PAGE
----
Resilience, the Wisdom of Sadness, and How the Science of Trees Illuminates the Art of Self-Renewal Through Difficult Times – Brain Pickings

by Jeremy

Rilke reverenced winter as the season for tending to the inner garden of the soul: “Suddenly to be healed again and aware that the very ground of my being — my mind and spirit — was given time and space in which to go on growing,” he wrote to a grief-stricken young woman who had reached out to him for consolation. “In the depths of winter, I finally learned that within me there lay an invincible summer,” Albert Camus wrote a generation later in his stunning essays about travel, which are meditations on homecoming to our strength. Camus was soon to become the second-youngest Nobel laureate of all time and soon to die in a car crash with an unused train ticket to the same destination in his pocket. We are not invincible. But in how we garden the winters of the soul, we find the summer of our strength and the bloom of our fragile aliveness.

Wintering: Resilience, the Wisdom of Sadness, and How the Science of Trees Illuminates the Art of Self-Renewal Through Difficult Times

That is what Katherine May explores in Wintering: The Power of Rest and Retreat in Difficult Times (public library) — a gorgeous book, a great book, a layered book of uncommon sensitivity and substance, drawn from May’s own experience of living through a profound and disquieting winter of life. She writes:

[Since childhood] we are taught to ignore sadness, to stuff it down into our satchels and pretend it isn’t there. As adults, we often have to learn to hear the clarity of its call. That is wintering. It is the active acceptance of sadness. It is the practice of allowing ourselves to feel it as a need. It is the courage to stare down the worst parts of our experience and to commit to healing them the best we can. Wintering is a moment of intuition, our true needs felt keenly as a knife.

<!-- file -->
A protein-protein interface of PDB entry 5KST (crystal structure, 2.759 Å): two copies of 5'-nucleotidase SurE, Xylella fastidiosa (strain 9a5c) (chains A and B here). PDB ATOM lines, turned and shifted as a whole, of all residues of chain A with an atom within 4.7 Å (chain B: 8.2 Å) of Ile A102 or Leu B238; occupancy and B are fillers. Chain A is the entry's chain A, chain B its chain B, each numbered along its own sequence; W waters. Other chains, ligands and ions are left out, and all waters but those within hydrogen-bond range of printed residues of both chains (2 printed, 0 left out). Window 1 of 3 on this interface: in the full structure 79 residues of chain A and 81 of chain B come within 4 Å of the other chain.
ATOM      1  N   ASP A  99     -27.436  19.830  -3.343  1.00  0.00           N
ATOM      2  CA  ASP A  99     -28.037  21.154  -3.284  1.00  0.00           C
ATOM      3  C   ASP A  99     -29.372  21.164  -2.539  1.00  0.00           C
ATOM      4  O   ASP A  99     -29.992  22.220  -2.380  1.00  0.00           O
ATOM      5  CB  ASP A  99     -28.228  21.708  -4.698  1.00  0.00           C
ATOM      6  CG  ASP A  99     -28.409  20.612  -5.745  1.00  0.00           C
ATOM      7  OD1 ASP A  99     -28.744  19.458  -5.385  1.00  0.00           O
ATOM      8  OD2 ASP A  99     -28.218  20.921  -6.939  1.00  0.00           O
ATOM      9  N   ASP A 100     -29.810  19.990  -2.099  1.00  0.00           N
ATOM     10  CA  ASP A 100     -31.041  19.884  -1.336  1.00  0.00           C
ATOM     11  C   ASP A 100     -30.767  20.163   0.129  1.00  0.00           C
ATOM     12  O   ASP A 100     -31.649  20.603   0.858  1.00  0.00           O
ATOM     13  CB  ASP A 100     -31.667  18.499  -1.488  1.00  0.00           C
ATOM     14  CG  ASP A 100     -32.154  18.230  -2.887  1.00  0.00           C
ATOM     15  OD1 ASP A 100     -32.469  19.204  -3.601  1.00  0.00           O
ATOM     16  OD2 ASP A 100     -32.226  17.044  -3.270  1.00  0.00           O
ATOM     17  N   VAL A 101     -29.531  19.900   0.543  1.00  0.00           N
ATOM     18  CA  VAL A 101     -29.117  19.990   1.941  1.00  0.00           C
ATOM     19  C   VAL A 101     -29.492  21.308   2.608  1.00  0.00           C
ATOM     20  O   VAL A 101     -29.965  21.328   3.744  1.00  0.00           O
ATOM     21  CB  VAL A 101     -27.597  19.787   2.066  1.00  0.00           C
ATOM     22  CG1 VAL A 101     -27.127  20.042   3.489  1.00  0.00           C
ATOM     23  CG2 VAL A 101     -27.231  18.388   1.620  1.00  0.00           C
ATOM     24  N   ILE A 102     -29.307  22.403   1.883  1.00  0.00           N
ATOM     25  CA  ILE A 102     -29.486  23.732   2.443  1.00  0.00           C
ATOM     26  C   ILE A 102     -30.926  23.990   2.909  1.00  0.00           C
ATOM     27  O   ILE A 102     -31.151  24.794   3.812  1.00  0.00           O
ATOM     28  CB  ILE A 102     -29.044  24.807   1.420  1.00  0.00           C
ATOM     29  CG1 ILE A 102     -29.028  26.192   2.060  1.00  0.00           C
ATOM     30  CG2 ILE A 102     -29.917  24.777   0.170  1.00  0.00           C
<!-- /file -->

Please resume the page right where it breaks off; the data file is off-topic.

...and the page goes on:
shadowelepant10
Art by Valerio Vidali from The Shadow Elephant by Nadine Robert — a subtle children’s book about honoring sadness.

Like happiness — which, as George Eliot well knew, is a skill we incrementally master as we grow older — sadness, May reminds us, is also a skill: There are self-punishing ways to be sad and self-salving ways be painful. In skillful wintering, we learn the difference between the two. Rilke, who wintered amply and wisely, knew that great sadnesses clarify us to ourselves — winters of the spirit come in various sizes and cycles, each meaningful, all cumulative in their soul-sculpting beneficence. May writes:

When you start tuning in to winter, you realise that we live through a thousand winters in our lives — some big, some small… Some winters creep up on us so slowly that they have infiltrated every part of our lives before we truly feel them.

[…]

To get better at wintering, we need to address our very notion of time. We tend to imagine that our lives are linear, but they are in fact cyclical.

Related Posts

Leave a Comment